Hazeltine National Golf Club has been, in my opinion, the Minnesota golf course that I have associated the most with being both fair and challenging. There are few surprises when you tee it up in Chaska.
If you want to score well, you need to hit it straight and with an above average amount of length (depending on the tees one plays). Hitting it crooked off of the tee meant dealing with rough that is thick and often long. That, in turn, makes it difficult to get the ball on greens that are very well protected. Throw in several uphill approaches and there is a severe degree of difficulty in hitting the ball high enough to get it to stop on the greens.
While no course in Minnesota has hosted the number or variety of national championships as Hazeltine, there would always be rumbles and whispers from top players. They would quietly complain that the poa annua in the greens led to putting surfaces that were not as smooth or as true as they would like. There was certainly some truth to the comments as the greens would be a little bumpy at times. They weren’t horrible, but they weren’t quite as good as you might expect for a top 100 club that cares so much about the golf course.
Because of that, Hazeltine shut down last year right after July 4 and significant work was done. The club regrassed all of their greens and fairways along with the first eight feet of rough. In addition, the club tore down its old clubhouse and built a new, modern facility. Call it the beauty of hosting major championships. The project cost a total of $15 million and members were not hit with a special assessment. They had to continue to pay dues despite not being able to use the golf course, but they didn’t have to swallow a huge bill.
The course opened to member play last Tuesday (June 7). I was fortunate to see the changes on Monday morning. Here’s a look:
My overall thoughts: The biggest difference is in the greens. The reconstruction means that they are going to be firmer on a regular basis, they’re going to be smoother and they very well may be faster. What does that mean? I think it might mean that a challenging course might be even more challenging. I think it is going to be harder to fly the ball close to the hole and have it immediately stop. Getting it to stop out of the rough? That’s going to even tougher.
The good news is that if you can handle the speed of the greens, you might make more putts. Why? These things are super smooth. If you get it on line, it is going to stay there. That’s a good thing. When I played Monday morning, the greens were quite speedy, among the fastest I have putted on this year.
In terms of greens, they didn’t seem all that different from before. A few greens that were expanded — No. 10, for example, has room for another pin in the back left. Thanks to technology, the previous contours were replicated.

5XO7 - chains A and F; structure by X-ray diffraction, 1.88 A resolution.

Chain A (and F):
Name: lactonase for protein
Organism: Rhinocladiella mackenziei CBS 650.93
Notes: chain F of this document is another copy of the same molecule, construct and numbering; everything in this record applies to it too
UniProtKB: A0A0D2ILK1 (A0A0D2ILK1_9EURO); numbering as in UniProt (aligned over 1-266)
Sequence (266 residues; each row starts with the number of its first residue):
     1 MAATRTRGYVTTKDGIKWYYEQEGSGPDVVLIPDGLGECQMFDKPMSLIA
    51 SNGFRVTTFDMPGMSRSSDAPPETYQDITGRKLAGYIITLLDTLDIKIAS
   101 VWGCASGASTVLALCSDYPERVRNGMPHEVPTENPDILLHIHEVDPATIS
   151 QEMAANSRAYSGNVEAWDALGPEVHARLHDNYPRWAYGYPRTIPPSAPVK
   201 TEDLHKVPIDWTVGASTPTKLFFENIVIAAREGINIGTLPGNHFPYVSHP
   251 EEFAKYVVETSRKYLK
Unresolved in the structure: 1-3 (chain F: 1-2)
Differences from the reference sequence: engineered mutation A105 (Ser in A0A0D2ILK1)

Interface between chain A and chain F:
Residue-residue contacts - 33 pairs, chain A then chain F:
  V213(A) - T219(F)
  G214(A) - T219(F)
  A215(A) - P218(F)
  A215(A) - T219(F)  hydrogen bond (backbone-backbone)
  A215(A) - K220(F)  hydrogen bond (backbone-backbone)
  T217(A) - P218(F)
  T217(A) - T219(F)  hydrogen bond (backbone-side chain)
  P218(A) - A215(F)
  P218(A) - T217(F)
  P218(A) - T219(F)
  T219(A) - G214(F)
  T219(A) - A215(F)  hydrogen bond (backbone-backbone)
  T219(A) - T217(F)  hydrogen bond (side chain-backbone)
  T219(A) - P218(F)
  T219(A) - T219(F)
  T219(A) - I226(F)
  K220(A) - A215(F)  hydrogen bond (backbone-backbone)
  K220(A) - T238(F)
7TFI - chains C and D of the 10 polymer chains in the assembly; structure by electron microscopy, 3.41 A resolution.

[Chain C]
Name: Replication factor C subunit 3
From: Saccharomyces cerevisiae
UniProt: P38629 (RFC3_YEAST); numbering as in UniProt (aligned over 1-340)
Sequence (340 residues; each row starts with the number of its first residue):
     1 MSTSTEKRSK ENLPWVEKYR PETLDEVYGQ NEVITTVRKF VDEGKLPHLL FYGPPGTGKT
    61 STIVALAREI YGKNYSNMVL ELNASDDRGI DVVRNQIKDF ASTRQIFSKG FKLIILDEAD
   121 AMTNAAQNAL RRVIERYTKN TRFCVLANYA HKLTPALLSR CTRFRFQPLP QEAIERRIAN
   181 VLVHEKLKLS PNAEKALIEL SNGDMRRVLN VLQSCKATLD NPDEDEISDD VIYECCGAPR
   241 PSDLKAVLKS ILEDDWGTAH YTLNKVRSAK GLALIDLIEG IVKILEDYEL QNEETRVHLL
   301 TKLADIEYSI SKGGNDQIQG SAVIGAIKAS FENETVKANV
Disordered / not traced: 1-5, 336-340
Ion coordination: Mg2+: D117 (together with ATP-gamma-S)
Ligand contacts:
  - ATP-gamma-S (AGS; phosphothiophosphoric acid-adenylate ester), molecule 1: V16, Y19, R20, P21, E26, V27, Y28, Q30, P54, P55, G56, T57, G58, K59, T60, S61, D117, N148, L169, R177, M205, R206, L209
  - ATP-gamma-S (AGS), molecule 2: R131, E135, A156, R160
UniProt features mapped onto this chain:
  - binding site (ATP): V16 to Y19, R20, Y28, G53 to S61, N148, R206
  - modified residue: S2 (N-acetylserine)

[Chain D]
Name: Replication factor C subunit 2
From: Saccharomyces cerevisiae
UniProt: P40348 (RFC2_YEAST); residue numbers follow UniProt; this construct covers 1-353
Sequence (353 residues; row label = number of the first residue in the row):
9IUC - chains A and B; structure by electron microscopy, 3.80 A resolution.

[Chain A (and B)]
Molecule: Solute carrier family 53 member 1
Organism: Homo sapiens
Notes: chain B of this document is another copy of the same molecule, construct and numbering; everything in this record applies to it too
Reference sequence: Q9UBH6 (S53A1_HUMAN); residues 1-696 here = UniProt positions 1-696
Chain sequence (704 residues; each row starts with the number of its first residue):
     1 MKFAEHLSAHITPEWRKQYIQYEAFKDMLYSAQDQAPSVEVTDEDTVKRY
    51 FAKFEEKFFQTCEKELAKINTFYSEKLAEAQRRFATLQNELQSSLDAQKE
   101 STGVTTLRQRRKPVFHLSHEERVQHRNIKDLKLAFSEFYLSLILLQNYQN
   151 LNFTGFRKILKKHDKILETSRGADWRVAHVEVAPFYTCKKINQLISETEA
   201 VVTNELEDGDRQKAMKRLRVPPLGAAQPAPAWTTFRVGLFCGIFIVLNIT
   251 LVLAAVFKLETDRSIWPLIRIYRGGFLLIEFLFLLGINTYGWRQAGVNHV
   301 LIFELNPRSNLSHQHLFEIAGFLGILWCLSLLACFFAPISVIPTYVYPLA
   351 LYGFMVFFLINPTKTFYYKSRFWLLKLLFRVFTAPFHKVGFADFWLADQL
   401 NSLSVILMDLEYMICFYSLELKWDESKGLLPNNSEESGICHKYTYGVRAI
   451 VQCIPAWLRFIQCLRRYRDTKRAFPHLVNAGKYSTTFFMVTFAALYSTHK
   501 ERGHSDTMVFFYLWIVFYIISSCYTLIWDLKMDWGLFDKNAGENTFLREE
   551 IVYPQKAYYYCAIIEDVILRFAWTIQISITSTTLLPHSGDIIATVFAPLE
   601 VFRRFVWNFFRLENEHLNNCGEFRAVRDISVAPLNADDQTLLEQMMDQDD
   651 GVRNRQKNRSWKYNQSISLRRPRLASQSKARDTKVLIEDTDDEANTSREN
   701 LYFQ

Here are a few pictures:
No. 10 from the left rough
Here is the 16th green from No. 11 tee
Here’s the No. 11 green from about 150 out
Here is No. 13 from the tee
Here’s the short 14th from the left rough after a layup
Here’s 15 from the right side of the fairway
Here is 16 from the tee
Here is 16 from the fairway after I bombed a drive. Yes I hit it close and made the birdie.
No. 17 from the tee
About the clubhouse: It’s a huge upgrade over what they had previously. It is nice in a Hazeltine sort of way. I mean that in that it is classy and nice, but it isn’t over the top. It’s functionally nice. The locker room is nice and it is just steps from the putting green, golf shop and the first tee. There’s a cool three-season porch and bar area. There are a lot of cool photos and the like from past championships. In the basement, there’s a great indoor practice putting green and a Ping Performance Studio that has all kinds of high tech toys. Non-members can take lessons from Hazeltine professional Mike Barge in that area and get fitted for clubs there.
About the practice area: Hazeltine already had the best or one of the best practice facilities in the Twin Cities. That hasn’t changed. There are multiple target greens and a target fairway. The short game area is nice. A new practice green is the only thing that hasn’t opened as it was one of the last things to be seeded.
What does it all mean? I think this is a very nice upgrade to what was already a good golf course. I know there are people who think Hazeltine is boring, but there are a lot of good holes out there. It’s a very stern test of golf. And I like that it is a club about golf and about walking. There are certainly some social stuff there, but it isn’t a club that is all about that. It is much more about teeing it up, playing the ball down and playing by the rules.
Want more info: You can get membership info here. At a time when many, many private clubs are slashing initiation fees to secure new members, that isn’t the case at Hazeltine. They are doing a whole lot better than most clubs in town. It’s not surprising considering the product and the growth over the past 20 or so years in the southwest part of the metro.